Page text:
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Many companies pay dividends and many companies don't. New companies almost always don't pay dividends since money is usually scarce and the money that they do have is better directed at growth opportunities than to return it to shareholders. Think of it this way: if you're a manager of a business and you're able to use the company's cash to profitably grow the business at 20% a year or instead return that cash to shareholders as a dividend, it's going to be better for everyone involved to just grow the business. Likely shareholders, if given the money as a dividend, would be challenged in finding similar growth opportunities elsewhere.

Once a company gets bigger and there are limited areas for reinvesting to grow at high rates it can make a lot of sense to start returning that money to shareholders. For example, during the 1980's, 1990's, and early 2000's Microsoft and Apple didn't pay dividends but they do now. If companies don't have good investment opportunities for their cash they should return it to shareholders. Some companies do this through dividends, others through share buybacks (hopefully done at prices at or below fair value), and others use a combination of dividends and buybacks.

Google, Facebook, and Amazon are examples of very large companies that still don't pay a dividend. That said, even though they're very large they're all still growing at high rates. Particularly with Google, you'll hear things in the financial press from time to time saying management should start paying a dividend since Google has an enormous amount of cash (about $100 billion) and it doesn't need to reinvest much of that in order to keep growing. Facebook gets less heat since it has less cash and is growing at a faster rate. Amazon has much less cash than either Google and Facebook and also has higher capital expenditure needs so likely it won't be paying a dividend for a while. Although these companies are new-ish they're definitely not new, and Amazon has been around since the 1990's.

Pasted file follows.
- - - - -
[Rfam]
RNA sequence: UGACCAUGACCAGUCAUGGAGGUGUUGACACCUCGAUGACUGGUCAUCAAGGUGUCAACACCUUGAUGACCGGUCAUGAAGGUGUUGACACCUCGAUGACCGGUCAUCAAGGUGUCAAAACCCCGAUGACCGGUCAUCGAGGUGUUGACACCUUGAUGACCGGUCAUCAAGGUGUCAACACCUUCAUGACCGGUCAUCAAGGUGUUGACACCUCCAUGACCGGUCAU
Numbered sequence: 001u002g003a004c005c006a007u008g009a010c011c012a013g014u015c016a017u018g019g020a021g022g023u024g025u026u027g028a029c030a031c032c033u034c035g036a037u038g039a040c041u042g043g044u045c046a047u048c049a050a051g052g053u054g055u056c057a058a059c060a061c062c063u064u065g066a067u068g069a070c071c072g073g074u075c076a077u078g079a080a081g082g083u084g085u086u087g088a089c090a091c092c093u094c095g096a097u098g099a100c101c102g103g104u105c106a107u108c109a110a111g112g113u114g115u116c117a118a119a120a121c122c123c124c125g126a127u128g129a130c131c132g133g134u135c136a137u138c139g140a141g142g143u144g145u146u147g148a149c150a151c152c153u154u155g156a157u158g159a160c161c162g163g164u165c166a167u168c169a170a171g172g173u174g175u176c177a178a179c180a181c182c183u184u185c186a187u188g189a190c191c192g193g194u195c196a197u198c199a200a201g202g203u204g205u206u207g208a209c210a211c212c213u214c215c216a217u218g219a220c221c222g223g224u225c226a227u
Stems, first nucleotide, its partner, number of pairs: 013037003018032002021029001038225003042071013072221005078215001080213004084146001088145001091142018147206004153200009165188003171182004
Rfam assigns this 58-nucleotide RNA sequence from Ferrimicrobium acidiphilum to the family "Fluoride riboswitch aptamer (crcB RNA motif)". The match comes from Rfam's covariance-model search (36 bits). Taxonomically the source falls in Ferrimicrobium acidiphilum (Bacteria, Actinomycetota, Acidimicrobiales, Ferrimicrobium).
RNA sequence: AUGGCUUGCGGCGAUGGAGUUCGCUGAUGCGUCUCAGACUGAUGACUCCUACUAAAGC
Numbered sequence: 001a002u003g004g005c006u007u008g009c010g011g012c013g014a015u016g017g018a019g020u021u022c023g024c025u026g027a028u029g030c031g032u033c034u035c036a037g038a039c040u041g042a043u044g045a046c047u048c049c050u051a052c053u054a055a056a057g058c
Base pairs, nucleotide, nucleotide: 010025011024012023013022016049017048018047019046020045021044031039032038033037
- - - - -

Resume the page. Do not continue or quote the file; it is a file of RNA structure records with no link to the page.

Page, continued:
Berkshire Hathaway, Warren Buffett's holding company, is another famous example of a very large company that doesn't pay a dividend. Unlike Google, Facebook, and Amazon, Berkshire has been around in its current form since the mid 1960's, so definitely not a new company. At least until very recently, Buffett has been able to reinvest profits at significantly higher rates of return than what shareholders likely would have been able to achieve if given the funds as a dividend. Now that Berkshire is an incredibly large company and not growing like it used to, it also gets some heat in the financial press to offer a dividend.

When exactly a company should start paying a dividend is a matter of opinion and often management and shareholders may not all agree. When a dividend is finally initiated it's often fairly small and then grows in size over time. There was a lot of hemming and hawing in the press to get Apple to start paying a dividend for example, and Apple even had an activist investor (Carl Icahn) kick them in the butt a little to spur them on.

The above are all fairly positive examples of not paying a dividend (growing fast, reinvesting in the business). Another, more negative reason a company may not pay a dividend is that it could have run into financial trouble and had to suspend the dividend. We saw a lot of that during the financial crisis ten years ago.


Mike
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